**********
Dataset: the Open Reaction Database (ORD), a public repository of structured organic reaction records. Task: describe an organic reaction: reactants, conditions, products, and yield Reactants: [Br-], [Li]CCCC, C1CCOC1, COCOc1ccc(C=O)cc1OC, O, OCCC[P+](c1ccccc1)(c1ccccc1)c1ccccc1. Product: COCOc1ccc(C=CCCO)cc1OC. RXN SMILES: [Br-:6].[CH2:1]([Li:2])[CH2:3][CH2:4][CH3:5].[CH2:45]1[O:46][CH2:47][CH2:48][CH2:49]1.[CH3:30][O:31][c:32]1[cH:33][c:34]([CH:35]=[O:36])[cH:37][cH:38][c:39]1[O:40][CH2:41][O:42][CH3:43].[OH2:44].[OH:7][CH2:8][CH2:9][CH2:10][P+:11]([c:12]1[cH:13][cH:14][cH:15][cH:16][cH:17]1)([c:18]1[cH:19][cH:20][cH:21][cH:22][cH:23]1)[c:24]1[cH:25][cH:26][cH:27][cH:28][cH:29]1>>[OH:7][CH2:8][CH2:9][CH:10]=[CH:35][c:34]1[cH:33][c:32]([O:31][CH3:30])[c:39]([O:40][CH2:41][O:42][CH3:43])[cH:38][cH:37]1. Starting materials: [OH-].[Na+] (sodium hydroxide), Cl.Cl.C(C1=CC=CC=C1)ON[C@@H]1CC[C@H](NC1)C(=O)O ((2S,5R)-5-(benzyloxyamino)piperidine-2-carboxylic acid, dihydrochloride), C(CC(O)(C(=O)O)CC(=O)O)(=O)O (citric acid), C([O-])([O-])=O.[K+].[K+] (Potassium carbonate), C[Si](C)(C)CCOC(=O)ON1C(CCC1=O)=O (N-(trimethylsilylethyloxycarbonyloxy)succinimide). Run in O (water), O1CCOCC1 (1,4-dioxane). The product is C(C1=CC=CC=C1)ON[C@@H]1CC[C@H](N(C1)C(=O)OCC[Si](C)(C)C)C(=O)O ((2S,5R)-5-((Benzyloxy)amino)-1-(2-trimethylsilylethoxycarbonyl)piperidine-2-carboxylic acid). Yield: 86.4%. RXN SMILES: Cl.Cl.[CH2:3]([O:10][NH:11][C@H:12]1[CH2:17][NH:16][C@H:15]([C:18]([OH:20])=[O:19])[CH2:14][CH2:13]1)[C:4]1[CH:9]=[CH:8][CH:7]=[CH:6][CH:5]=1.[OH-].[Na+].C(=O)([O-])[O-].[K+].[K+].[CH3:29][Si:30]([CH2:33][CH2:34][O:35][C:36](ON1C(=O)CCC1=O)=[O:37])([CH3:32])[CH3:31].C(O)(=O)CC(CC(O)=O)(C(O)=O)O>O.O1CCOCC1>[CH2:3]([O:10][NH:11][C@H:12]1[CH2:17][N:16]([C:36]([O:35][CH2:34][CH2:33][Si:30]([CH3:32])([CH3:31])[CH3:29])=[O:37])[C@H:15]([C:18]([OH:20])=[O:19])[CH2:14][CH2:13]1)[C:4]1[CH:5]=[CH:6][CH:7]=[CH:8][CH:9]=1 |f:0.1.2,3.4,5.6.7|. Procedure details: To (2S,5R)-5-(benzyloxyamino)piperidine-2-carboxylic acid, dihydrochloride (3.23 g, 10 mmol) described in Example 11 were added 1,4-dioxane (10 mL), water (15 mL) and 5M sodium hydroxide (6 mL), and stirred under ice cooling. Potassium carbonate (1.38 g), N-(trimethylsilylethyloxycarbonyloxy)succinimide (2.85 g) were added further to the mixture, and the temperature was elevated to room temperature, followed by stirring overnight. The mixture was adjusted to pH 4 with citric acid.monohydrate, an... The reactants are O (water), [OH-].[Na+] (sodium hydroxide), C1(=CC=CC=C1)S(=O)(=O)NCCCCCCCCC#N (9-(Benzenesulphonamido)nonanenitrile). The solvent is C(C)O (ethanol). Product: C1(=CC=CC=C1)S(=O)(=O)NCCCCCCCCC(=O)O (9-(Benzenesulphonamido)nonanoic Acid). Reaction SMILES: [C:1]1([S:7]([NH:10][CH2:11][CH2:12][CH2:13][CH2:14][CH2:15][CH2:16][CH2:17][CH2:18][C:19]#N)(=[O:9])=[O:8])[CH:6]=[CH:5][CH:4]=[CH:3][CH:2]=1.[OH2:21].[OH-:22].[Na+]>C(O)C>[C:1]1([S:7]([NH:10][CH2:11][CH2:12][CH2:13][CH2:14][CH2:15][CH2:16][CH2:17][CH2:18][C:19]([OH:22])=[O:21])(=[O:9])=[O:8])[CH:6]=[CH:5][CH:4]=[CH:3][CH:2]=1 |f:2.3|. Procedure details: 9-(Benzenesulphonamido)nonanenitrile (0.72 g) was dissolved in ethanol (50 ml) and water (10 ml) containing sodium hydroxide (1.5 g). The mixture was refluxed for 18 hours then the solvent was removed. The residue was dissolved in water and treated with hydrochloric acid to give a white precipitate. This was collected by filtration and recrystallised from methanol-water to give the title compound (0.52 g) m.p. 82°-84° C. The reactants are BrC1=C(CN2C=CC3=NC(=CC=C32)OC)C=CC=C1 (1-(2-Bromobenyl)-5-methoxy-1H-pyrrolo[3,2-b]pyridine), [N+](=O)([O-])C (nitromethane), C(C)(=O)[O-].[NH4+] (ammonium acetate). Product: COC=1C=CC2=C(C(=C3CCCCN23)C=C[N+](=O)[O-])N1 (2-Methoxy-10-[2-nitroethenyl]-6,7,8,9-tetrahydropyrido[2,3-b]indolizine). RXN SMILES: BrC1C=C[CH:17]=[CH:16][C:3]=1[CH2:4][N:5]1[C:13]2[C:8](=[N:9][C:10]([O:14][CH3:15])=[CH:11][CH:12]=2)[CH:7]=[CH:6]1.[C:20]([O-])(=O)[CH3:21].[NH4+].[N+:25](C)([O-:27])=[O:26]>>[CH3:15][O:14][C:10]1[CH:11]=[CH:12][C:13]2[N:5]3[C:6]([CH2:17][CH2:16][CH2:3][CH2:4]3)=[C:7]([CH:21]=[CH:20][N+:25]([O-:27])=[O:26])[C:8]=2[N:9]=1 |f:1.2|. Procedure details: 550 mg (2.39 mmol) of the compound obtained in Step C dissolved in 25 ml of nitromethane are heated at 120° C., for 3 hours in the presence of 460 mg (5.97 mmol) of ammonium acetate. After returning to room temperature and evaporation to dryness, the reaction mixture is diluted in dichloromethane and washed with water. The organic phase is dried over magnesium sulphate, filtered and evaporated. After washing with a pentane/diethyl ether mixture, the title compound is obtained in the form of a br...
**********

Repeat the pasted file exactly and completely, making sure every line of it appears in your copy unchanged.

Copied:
Dataset: the Open Reaction Database (ORD), a public repository of structured organic reaction records. Task: describe an organic reaction: reactants, conditions, products, and yield Reactants: [Br-], [Li]CCCC, C1CCOC1, COCOc1ccc(C=O)cc1OC, O, OCCC[P+](c1ccccc1)(c1ccccc1)c1ccccc1. Product: COCOc1ccc(C=CCCO)cc1OC. RXN SMILES: [Br-:6].[CH2:1]([Li:2])[CH2:3][CH2:4][CH3:5].[CH2:45]1[O:46][CH2:47][CH2:48][CH2:49]1.[CH3:30][O:31][c:32]1[cH:33][c:34]([CH:35]=[O:36])[cH:37][cH:38][c:39]1[O:40][CH2:41][O:42][CH3:43].[OH2:44].[OH:7][CH2:8][CH2:9][CH2:10][P+:11]([c:12]1[cH:13][cH:14][cH:15][cH:16][cH:17]1)([c:18]1[cH:19][cH:20][cH:21][cH:22][cH:23]1)[c:24]1[cH:25][cH:26][cH:27][cH:28][cH:29]1>>[OH:7][CH2:8][CH2:9][CH:10]=[CH:35][c:34]1[cH:33][c:32]([O:31][CH3:30])[c:39]([O:40][CH2:41][O:42][CH3:43])[cH:38][cH:37]1. Starting materials: [OH-].[Na+] (sodium hydroxide), Cl.Cl.C(C1=CC=CC=C1)ON[C@@H]1CC[C@H](NC1)C(=O)O ((2S,5R)-5-(benzyloxyamino)piperidine-2-carboxylic acid, dihydrochloride), C(CC(O)(C(=O)O)CC(=O)O)(=O)O (citric acid), C([O-])([O-])=O.[K+].[K+] (Potassium carbonate), C[Si](C)(C)CCOC(=O)ON1C(CCC1=O)=O (N-(trimethylsilylethyloxycarbonyloxy)succinimide). Run in O (water), O1CCOCC1 (1,4-dioxane). The product is C(C1=CC=CC=C1)ON[C@@H]1CC[C@H](N(C1)C(=O)OCC[Si](C)(C)C)C(=O)O ((2S,5R)-5-((Benzyloxy)amino)-1-(2-trimethylsilylethoxycarbonyl)piperidine-2-carboxylic acid). Yield: 86.4%. RXN SMILES: Cl.Cl.[CH2:3]([O:10][NH:11][C@H:12]1[CH2:17][NH:16][C@H:15]([C:18]([OH:20])=[O:19])[CH2:14][CH2:13]1)[C:4]1[CH:9]=[CH:8][CH:7]=[CH:6][CH:5]=1.[OH-].[Na+].C(=O)([O-])[O-].[K+].[K+].[CH3:29][Si:30]([CH2:33][CH2:34][O:35][C:36](ON1C(=O)CCC1=O)=[O:37])([CH3:32])[CH3:31].C(O)(=O)CC(CC(O)=O)(C(O)=O)O>O.O1CCOCC1>[CH2:3]([O:10][NH:11][C@H:12]1[CH2:17][N:16]([C:36]([O:35][CH2:34][CH2:33][Si:30]([CH3:32])([CH3:31])[CH3:29])=[O:37])[C@H:15]([C:18]([OH:20])=[O:19])[CH2:14][CH2:13]1)[C:4]1[CH:5]=[CH:6][CH:7]=[CH:8][CH:9]=1 |f:0.1.2,3.4,5.6.7|. Procedure details: To (2S,5R)-5-(benzyloxyamino)piperidine-2-carboxylic acid, dihydrochloride (3.23 g, 10 mmol) described in Example 11 were added 1,4-dioxane (10 mL), water (15 mL) and 5M sodium hydroxide (6 mL), and stirred under ice cooling. Potassium carbonate (1.38 g), N-(trimethylsilylethyloxycarbonyloxy)succinimide (2.85 g) were added further to the mixture, and the temperature was elevated to room temperature, followed by stirring overnight. The mixture was adjusted to pH 4 with citric acid.monohydrate, an... The reactants are O (water), [OH-].[Na+] (sodium hydroxide), C1(=CC=CC=C1)S(=O)(=O)NCCCCCCCCC#N (9-(Benzenesulphonamido)nonanenitrile). The solvent is C(C)O (ethanol). Product: C1(=CC=CC=C1)S(=O)(=O)NCCCCCCCCC(=O)O (9-(Benzenesulphonamido)nonanoic Acid). Reaction SMILES: [C:1]1([S:7]([NH:10][CH2:11][CH2:12][CH2:13][CH2:14][CH2:15][CH2:16][CH2:17][CH2:18][C:19]#N)(=[O:9])=[O:8])[CH:6]=[CH:5][CH:4]=[CH:3][CH:2]=1.[OH2:21].[OH-:22].[Na+]>C(O)C>[C:1]1([S:7]([NH:10][CH2:11][CH2:12][CH2:13][CH2:14][CH2:15][CH2:16][CH2:17][CH2:18][C:19]([OH:22])=[O:21])(=[O:9])=[O:8])[CH:6]=[CH:5][CH:4]=[CH:3][CH:2]=1 |f:2.3|. Procedure details: 9-(Benzenesulphonamido)nonanenitrile (0.72 g) was dissolved in ethanol (50 ml) and water (10 ml) containing sodium hydroxide (1.5 g). The mixture was refluxed for 18 hours then the solvent was removed. The residue was dissolved in water and treated with hydrochloric acid to give a white precipitate. This was collected by filtration and recrystallised from methanol-water to give the title compound (0.52 g) m.p. 82°-84° C. The reactants are BrC1=C(CN2C=CC3=NC(=CC=C32)OC)C=CC=C1 (1-(2-Bromobenyl)-5-methoxy-1H-pyrrolo[3,2-b]pyridine), [N+](=O)([O-])C (nitromethane), C(C)(=O)[O-].[NH4+] (ammonium acetate). Product: COC=1C=CC2=C(C(=C3CCCCN23)C=C[N+](=O)[O-])N1 (2-Methoxy-10-[2-nitroethenyl]-6,7,8,9-tetrahydropyrido[2,3-b]indolizine). RXN SMILES: BrC1C=C[CH:17]=[CH:16][C:3]=1[CH2:4][N:5]1[C:13]2[C:8](=[N:9][C:10]([O:14][CH3:15])=[CH:11][CH:12]=2)[CH:7]=[CH:6]1.[C:20]([O-])(=O)[CH3:21].[NH4+].[N+:25](C)([O-:27])=[O:26]>>[CH3:15][O:14][C:10]1[CH:11]=[CH:12][C:13]2[N:5]3[C:6]([CH2:17][CH2:16][CH2:3][CH2:4]3)=[C:7]([CH:21]=[CH:20][N+:25]([O-:27])=[O:26])[C:8]=2[N:9]=1 |f:1.2|. Procedure details: 550 mg (2.39 mmol) of the compound obtained in Step C dissolved in 25 ml of nitromethane are heated at 120° C., for 3 hours in the presence of 460 mg (5.97 mmol) of ammonium acetate. After returning to room temperature and evaporation to dryness, the reaction mixture is diluted in dichloromethane and washed with water. The organic phase is dried over magnesium sulphate, filtered and evaporated. After washing with a pentane/diethyl ether mixture, the title compound is obtained in the form of a br...